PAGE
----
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  • Writer's pictureWilliam Webster

Emphasis on Linkages

The Challenge

Banking relies heavily on confidence; without it, customers withdraw their money. One significant source of risk is the perception that a bank's capital is insufficient to sustain losses, leading to a run on liquidity, which becomes unsustainable. Leverage plays a major role because risk-taking weakens capital, prompting cash outflow. These elements are interconnected and should be managed as a whole. The best people to see the emergent exposures are those at the coal face, often dealers, and the flow of information from them to management needs to be encouraged. Metrics like limits and RAG reporting do not cover this well. The challenge is to create a flexible approach to risk management by acting on this information.

First, let’s look at connectivity.


Micro Case: Hedging Fixed-Rate Mortgages

Hedging fixed-rate mortgages with swaps removes a large portion of interest rate risk but simultaneously increases credit, basis, prepayment, and liquidity risks. This is why some firms get caught out—they focus on the rate risk and ignore other mismatches, which over time can become disproportionate. A broader oversight of the entire risk picture is necessary.


Macro Perspective: Lessons from the 2008 Crisis

Numerous cases from the 2008 crisis illustrate a similar problem. Northern Rock, for example, funded its mortgage business growth by creating mortgage-linked bonds, which were sold to investors to raise more liquidity for lending. When the funding dried up, the reliance on this source became evident. The message is clear: undiversified businesses feel the full force of market disruption. It is crucial to appreciate that doing things in isolation, whether concentrating on gap exposures or following a mono-line business model, heightens risk. We need to understand the linkages.


Further examples include:


  • Counterparty Risk: Lending to a counterparty might seem safe initially, but changing market conditions can put your cash at risk if the counterparty fails.

  • Collateral Management: Using collateral to secure trades appears sensible until market volatility strikes and you need cash to facilitate a margin call.

  • Trade Dependencies: Entering trades with one or two counterparties might be expedient, but it increases reliance on them. Finding substitutes at short notice is a challenge.

This delicate balance of risks and linkages isn't limited to individual institutions—it goes much deeper. This systemic fragility means that in the event of a bank failure, central banks often need to bail out multiple commercial banks to prevent lasting economic damage. No wonder regulators now focus on reducing systemic risk, where the failure of one financial institution triggers a domino effect.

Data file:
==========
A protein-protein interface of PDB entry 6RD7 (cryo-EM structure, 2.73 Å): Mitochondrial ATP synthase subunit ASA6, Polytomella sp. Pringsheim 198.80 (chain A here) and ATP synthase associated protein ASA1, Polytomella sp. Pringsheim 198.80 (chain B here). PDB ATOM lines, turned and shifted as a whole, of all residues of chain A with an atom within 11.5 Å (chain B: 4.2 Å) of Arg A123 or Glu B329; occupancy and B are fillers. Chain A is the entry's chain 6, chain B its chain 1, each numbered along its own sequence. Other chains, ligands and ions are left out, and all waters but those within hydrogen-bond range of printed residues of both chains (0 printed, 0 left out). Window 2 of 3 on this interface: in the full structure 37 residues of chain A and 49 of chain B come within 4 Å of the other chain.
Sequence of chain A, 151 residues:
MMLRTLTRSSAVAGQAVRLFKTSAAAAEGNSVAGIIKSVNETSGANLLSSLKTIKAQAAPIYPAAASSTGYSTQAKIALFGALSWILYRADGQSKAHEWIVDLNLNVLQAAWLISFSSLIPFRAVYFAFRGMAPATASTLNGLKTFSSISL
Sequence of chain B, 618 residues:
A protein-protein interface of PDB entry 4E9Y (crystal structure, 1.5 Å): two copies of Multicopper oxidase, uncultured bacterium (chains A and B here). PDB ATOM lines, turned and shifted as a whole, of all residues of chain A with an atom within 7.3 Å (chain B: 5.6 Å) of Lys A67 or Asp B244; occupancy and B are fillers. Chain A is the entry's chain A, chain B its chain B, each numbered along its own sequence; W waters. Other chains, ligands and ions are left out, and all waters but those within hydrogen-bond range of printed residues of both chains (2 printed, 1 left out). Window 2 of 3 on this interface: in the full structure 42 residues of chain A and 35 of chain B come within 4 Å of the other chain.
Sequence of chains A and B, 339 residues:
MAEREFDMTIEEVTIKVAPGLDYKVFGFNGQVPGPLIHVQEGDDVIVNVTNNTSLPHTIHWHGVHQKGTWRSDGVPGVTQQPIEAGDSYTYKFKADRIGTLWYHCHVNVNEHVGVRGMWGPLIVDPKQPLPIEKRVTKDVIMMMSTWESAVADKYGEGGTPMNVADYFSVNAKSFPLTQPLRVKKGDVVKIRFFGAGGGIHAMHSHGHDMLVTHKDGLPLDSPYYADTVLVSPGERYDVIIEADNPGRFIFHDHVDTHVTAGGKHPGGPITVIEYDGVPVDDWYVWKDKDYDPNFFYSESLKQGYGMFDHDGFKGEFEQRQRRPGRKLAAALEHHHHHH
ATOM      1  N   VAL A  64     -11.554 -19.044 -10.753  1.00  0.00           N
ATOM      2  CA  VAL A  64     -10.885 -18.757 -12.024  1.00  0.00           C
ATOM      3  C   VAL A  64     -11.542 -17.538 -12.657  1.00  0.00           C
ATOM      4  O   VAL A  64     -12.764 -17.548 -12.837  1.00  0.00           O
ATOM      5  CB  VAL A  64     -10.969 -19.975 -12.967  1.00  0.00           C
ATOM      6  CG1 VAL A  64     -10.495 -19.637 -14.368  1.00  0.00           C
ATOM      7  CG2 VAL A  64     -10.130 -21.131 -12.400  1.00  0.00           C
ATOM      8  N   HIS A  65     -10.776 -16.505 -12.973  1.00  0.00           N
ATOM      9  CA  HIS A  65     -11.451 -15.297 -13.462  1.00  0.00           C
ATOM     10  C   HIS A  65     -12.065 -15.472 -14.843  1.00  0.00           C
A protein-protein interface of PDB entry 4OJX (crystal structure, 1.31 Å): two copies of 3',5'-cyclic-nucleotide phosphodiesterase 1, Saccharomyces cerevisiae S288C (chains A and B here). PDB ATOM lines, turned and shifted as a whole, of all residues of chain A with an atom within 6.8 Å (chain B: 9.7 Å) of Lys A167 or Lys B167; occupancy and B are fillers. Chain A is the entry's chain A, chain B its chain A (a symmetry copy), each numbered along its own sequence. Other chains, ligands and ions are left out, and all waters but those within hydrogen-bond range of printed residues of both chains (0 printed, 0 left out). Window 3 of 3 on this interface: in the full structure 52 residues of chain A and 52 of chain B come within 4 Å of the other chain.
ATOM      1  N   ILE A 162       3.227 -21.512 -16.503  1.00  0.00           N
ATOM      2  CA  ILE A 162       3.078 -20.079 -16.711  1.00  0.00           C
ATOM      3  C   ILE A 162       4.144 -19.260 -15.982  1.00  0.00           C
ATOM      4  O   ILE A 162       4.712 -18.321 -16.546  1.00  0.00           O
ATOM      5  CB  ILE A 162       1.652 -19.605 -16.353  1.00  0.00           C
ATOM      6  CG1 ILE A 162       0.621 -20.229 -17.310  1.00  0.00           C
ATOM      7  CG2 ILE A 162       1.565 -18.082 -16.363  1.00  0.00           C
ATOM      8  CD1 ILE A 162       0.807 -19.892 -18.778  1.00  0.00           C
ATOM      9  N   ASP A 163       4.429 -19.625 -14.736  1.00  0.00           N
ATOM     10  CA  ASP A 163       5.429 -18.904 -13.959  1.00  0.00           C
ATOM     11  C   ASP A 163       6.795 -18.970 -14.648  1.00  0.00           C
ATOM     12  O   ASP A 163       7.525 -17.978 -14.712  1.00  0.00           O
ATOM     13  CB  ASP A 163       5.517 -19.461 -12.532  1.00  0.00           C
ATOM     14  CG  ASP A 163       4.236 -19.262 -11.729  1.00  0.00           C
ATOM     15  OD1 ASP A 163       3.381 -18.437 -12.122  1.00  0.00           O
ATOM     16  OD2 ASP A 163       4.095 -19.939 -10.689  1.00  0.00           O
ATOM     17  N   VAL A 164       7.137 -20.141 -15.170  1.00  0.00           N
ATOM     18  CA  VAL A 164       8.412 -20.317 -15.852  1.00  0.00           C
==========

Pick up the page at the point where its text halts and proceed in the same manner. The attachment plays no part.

Let’s look at what steps you can take to improve things.


Insights from Traders

Although the Treasury isn't responsible for overall risk control, it's vital to communicate concerns as they arise. Therefore, ongoing dialogue with risk management is one way to improve what's happening and this is all about culture.


When front-office staff are encouraged to engage and share their observations with people outside the treasury, it fosters a flow of information and debate about what’s going on, helping the firm adapt to changes in the market.

In all the market crises I’ve seen, the front office detects changes in markets first, sometimes months before things go seriously wrong. Such is the nuance of information that flows minute by minute. Recognising and acting on this to create a learning business model is a senior management responsibility and goes beyond traditional risk reporting.


How you do this is not fixed, but having the right channels and forum that encourages discussion improves things.


Painful Surprise

Linkages are second-order problems that do not fit traditional limit and traffic light (red, amber, green) reporting.


For instance, a simple gap report may show interest rate exposure within guidelines, giving a sense of security. However, large risks can build up at short maturities, and because short-duration risk is seen as benign, it’s not perceived as a point of pain. But occasionally, particularly when there are changes to macroeconomic policy, severe market disruptions can arise, and short-term interest rates can shift dramatically, leading to substantial costs.


The best people to understand these risks are those dealing with them daily. It's essential to capture and disseminate their knowledge within the firm to prepare for what may arise. If you don’t encourage this, every once in a while you will be in for a surprise.

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